40. 40. Manly BFJ (1997) Randomization, Bootstrap and Monte Carlo Methods in Biology. Cornwall: Chapman & Hall. BFJ Manly1997Randomization, Bootstrap and Monte Carlo Methods in Biology.Cornwall: Chapman & Hall
  41. 41. R Development Core Team (2011) R: A Language and Environment for Statistical Computing. R Foundation for Statistical Computing, Vienna, Austria. R Development Core Team2011R: A Language and Environment for Statistical Computing.R Foundation for Statistical Computing, Vienna, Austria
  42. 42. Bellwood DR, Wainwright PC, Fulton CJ, Hoey AS (2006) Functional versatility supports coral reef biodiversity. Proceedings of the Royal Society B-Biological Sciences 273: 101–107.DR BellwoodPC WainwrightCJ FultonAS Hoey2006Functional versatility supports coral reef biodiversity.Proceedings of the Royal Society B-Biological Sciences273101107
  43. 43. Devictor V, Clavel J, Julliard R, Lavergne S, Mouillot D, et al. (2010) Defining and measuring ecological specialization. Journal of Applied Ecology 47: 15–25.V. DevictorJ. ClavelR. JulliardS. LavergneD. Mouillot2010Defining and measuring ecological specialization.Journal of Applied Ecology471525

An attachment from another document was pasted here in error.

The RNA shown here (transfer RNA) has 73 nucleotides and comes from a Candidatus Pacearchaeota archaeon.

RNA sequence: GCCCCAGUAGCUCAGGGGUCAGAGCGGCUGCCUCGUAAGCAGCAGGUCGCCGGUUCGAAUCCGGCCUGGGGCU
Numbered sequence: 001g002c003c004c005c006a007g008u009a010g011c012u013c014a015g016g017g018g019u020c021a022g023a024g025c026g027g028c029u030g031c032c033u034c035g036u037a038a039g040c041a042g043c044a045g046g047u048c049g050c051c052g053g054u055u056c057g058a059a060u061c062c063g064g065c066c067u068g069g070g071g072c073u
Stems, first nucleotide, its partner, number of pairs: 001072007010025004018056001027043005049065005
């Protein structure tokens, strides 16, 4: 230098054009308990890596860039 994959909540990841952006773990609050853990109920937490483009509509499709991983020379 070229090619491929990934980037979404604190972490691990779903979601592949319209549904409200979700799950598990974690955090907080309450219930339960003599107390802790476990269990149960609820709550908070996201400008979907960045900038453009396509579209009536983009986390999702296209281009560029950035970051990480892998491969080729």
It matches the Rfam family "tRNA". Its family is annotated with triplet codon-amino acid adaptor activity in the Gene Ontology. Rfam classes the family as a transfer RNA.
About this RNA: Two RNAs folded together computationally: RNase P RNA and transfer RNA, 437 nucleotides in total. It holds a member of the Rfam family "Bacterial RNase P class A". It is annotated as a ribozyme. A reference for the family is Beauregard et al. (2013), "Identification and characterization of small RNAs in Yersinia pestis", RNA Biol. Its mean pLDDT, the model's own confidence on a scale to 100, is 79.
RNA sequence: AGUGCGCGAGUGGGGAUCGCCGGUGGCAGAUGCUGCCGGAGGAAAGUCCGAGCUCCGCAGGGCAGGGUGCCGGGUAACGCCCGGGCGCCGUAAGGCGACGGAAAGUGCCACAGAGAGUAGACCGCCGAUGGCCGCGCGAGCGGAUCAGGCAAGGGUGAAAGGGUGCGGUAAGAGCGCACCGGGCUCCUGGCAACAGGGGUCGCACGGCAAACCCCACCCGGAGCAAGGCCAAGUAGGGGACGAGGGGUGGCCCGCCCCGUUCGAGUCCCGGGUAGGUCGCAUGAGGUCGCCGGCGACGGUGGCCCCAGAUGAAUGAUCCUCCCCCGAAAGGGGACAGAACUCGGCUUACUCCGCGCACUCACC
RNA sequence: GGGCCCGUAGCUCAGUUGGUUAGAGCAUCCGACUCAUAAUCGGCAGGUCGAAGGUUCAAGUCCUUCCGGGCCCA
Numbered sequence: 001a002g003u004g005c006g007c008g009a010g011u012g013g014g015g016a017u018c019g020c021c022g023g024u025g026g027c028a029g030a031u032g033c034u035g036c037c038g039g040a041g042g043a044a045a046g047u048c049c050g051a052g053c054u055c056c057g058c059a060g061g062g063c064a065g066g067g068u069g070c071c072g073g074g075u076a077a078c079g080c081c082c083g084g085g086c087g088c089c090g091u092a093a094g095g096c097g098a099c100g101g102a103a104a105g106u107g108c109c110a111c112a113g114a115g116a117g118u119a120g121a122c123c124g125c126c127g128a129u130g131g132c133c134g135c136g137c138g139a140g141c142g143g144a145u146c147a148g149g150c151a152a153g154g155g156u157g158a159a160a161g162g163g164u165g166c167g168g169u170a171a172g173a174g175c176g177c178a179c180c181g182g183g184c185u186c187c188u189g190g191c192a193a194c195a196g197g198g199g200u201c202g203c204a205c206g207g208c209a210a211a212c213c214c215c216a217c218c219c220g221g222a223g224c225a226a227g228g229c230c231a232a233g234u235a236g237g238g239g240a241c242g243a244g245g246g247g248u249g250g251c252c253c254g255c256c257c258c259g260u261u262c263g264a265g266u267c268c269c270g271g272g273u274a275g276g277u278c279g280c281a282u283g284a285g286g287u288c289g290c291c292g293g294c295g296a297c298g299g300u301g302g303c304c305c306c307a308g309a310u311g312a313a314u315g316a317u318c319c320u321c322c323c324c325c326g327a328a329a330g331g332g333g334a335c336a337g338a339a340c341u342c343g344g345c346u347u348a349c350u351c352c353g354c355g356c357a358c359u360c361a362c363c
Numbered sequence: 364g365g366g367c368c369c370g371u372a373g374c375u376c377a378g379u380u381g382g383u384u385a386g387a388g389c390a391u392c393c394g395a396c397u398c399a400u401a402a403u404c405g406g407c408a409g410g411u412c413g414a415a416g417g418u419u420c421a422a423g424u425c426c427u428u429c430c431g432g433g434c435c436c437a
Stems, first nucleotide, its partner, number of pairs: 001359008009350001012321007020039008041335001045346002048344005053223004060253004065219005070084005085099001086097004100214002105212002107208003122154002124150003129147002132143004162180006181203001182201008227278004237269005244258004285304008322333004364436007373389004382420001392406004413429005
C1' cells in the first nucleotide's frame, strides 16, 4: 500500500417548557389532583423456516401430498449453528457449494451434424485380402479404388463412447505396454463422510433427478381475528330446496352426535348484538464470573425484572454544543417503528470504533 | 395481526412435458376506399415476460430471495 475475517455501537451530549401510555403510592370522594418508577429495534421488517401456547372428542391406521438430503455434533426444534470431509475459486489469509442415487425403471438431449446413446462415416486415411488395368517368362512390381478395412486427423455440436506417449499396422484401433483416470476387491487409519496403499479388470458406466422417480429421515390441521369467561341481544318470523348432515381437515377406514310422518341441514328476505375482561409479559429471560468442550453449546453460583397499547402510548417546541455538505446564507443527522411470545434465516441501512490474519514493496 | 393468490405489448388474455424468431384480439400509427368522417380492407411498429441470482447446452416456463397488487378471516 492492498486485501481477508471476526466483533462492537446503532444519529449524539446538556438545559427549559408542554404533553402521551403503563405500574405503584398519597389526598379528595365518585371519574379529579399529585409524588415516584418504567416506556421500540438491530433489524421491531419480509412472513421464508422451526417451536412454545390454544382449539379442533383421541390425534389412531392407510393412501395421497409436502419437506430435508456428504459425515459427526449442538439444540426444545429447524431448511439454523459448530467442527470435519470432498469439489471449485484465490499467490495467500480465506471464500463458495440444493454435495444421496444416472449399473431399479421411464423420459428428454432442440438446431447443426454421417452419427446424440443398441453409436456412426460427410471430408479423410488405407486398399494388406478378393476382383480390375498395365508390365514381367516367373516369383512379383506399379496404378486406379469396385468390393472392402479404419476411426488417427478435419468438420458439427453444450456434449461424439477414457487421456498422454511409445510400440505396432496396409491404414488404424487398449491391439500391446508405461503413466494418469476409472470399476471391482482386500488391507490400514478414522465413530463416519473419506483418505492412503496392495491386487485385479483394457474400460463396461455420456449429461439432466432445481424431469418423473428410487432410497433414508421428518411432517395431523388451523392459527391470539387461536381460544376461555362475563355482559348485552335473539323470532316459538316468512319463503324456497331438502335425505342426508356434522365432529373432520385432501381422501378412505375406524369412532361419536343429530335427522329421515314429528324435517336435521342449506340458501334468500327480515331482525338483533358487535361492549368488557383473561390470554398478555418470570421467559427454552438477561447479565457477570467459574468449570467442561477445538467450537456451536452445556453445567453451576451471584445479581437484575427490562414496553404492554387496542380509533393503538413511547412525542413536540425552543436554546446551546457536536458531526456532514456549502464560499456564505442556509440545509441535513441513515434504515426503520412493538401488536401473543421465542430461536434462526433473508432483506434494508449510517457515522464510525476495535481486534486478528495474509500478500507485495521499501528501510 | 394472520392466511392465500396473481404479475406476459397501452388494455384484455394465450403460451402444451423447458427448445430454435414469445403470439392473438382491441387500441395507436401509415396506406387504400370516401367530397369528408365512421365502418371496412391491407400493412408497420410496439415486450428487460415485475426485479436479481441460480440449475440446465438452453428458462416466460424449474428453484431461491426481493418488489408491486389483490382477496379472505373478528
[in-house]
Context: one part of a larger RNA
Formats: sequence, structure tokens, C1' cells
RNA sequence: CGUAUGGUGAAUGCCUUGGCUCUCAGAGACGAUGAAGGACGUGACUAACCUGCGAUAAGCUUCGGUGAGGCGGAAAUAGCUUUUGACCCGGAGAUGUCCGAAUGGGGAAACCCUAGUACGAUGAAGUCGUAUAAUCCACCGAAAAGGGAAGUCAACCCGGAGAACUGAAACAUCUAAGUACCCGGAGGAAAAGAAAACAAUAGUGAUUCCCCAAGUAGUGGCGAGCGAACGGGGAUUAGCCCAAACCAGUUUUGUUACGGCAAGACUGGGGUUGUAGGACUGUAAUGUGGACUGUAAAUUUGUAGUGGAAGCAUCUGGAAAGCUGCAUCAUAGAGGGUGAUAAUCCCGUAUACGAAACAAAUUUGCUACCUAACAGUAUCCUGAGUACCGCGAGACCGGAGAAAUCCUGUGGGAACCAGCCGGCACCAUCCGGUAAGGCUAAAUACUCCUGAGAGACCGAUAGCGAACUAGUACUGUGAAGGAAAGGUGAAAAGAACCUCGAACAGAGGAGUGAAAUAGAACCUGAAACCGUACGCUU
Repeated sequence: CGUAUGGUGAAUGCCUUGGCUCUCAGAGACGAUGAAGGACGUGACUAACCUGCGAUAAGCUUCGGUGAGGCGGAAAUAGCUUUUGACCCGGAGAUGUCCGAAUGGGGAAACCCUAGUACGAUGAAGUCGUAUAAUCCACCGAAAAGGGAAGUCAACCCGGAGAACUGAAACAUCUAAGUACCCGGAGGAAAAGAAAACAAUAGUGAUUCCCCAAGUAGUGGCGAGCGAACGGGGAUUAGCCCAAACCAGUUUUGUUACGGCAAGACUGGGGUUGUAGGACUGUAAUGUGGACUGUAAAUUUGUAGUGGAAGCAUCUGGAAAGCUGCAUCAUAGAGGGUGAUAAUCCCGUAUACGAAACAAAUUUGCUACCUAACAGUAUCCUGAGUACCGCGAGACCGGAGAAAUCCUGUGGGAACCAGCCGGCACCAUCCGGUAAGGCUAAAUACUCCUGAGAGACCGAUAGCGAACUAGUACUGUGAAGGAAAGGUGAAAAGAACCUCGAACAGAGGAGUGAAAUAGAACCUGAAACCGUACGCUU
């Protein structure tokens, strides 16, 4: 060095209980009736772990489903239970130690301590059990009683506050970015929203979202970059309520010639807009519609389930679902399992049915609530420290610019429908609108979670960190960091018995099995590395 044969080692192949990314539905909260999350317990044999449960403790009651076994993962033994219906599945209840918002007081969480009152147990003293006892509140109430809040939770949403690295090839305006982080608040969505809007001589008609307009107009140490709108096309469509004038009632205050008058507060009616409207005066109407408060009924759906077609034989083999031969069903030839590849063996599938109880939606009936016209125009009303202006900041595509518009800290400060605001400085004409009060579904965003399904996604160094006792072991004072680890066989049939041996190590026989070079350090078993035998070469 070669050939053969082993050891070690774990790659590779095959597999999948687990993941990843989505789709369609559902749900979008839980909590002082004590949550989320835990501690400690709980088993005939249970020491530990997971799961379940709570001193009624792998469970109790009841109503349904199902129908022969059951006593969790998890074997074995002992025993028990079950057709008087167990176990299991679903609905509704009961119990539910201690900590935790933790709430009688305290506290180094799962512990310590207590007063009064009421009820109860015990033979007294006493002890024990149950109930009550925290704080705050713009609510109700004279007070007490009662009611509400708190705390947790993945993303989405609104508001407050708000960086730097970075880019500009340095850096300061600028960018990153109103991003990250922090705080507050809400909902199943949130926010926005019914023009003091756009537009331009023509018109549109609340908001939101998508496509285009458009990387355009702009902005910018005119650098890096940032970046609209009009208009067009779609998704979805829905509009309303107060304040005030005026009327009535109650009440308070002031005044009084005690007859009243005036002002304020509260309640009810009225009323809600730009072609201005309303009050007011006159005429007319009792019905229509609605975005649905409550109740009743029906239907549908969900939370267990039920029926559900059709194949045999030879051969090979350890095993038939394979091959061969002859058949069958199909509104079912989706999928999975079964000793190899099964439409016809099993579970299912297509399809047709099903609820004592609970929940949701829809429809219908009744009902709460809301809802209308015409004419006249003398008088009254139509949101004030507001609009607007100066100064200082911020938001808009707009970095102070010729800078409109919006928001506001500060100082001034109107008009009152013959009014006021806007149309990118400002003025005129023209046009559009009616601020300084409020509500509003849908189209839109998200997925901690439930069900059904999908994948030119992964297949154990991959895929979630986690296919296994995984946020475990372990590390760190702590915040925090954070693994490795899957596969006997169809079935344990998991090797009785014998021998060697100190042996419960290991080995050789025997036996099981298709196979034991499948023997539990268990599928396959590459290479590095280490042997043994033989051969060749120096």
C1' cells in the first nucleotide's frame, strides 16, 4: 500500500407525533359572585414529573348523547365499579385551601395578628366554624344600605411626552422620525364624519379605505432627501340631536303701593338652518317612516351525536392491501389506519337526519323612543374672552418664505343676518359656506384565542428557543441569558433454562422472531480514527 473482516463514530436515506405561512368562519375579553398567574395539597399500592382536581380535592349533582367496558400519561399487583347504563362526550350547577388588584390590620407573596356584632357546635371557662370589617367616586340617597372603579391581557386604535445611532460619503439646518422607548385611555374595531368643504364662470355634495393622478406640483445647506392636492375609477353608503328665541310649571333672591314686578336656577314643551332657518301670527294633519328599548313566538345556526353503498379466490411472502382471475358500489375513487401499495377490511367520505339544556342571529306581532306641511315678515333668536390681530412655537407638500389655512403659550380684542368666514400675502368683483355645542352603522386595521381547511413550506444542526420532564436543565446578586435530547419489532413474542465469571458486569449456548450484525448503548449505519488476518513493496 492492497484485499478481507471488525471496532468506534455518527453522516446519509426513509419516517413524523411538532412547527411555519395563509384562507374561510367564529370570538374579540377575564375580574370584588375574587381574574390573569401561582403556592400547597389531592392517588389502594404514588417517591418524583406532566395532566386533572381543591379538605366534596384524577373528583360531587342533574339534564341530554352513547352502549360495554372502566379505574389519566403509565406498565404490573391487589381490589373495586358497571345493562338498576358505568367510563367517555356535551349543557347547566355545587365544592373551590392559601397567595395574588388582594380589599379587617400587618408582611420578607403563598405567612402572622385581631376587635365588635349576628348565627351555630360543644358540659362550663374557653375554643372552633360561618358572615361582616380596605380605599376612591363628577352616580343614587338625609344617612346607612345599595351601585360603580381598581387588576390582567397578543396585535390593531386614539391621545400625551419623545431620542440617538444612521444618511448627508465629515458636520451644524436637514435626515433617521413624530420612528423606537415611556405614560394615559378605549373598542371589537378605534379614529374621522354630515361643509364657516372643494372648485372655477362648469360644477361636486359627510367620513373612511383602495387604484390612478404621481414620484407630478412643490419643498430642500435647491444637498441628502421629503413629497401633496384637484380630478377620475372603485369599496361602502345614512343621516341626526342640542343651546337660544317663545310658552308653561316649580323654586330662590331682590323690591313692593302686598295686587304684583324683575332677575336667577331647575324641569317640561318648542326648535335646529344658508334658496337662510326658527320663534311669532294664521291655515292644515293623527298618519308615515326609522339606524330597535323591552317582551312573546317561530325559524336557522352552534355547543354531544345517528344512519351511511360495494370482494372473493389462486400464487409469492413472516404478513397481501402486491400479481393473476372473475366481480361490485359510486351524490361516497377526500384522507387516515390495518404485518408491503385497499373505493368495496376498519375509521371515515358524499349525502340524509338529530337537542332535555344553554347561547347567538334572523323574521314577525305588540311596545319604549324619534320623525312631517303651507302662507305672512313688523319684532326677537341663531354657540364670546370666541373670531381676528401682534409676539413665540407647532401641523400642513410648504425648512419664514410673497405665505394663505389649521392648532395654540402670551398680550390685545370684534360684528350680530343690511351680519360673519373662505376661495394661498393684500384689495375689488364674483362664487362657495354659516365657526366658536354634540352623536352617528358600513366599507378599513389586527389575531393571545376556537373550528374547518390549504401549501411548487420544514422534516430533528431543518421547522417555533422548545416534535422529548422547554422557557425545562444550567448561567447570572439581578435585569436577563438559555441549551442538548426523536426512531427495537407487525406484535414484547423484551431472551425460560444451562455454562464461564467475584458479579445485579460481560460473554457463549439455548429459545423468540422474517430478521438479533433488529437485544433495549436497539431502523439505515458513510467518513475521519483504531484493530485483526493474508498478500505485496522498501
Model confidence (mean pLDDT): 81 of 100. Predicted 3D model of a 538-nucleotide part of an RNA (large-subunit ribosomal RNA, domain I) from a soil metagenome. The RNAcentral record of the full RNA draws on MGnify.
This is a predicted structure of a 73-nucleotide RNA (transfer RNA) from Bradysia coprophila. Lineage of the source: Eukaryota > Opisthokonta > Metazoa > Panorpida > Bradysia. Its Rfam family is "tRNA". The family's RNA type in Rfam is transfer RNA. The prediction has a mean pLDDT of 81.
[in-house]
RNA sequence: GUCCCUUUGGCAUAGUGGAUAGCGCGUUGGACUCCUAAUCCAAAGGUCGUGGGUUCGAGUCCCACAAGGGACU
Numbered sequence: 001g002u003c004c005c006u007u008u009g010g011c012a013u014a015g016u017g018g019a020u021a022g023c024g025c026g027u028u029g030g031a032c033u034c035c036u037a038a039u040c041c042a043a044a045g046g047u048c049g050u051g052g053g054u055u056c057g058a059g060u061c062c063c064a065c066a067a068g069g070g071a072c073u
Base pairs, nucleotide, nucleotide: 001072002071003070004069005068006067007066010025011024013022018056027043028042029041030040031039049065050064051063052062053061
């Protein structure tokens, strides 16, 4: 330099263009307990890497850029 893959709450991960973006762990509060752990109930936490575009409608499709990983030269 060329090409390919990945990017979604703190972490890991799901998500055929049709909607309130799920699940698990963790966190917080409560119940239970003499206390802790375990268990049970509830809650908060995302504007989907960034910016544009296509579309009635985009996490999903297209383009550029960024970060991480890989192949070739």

44. 44. Weiher E, Freund D, Bunton T, Stefanski A, Lee T, et al. (2011) Advances, challenges and a developing synthesis of ecological community assembly theory. Philosophical Transactions of the Royal Society B-Biological Sciences 366: 2403–2413.E. WeiherD. FreundT. BuntonA. StefanskiT. Lee2011Advances, challenges and a developing synthesis of ecological community assembly theory.Philosophical Transactions of the Royal Society B-Biological Sciences36624032413
  45. 45. Legendre P, Borcard D, Peres-Neto PR (2005) Analyzing beta diversity: Partitioning the spatial variation of community composition data. Ecological Monographs 75: 435–450.P. LegendreD. BorcardPR Peres-Neto2005Analyzing beta diversity: Partitioning the spatial variation of community composition data.Ecological Monographs75435450
  46. 46. Hardy OJ, Senterre B (2007) Characterizing the phylogenetic structure of communities by an additive partitioning of phylogenetic diversity. Journal of Ecology 95: 493–506.OJ HardyB. Senterre2007Characterizing the phylogenetic structure of communities by an additive partitioning of phylogenetic diversity.Journal of Ecology95493506
  47. 47. Münkemüller T, de Bello F, Meynard CN, Gravel D, Lavergne S, et al. (2012) From diversity indices to community assembly processes. Ecography In press. T. MünkemüllerF. de BelloCN MeynardD. GravelS. Lavergne2012From diversity indices to community assembly processes.Ecography In press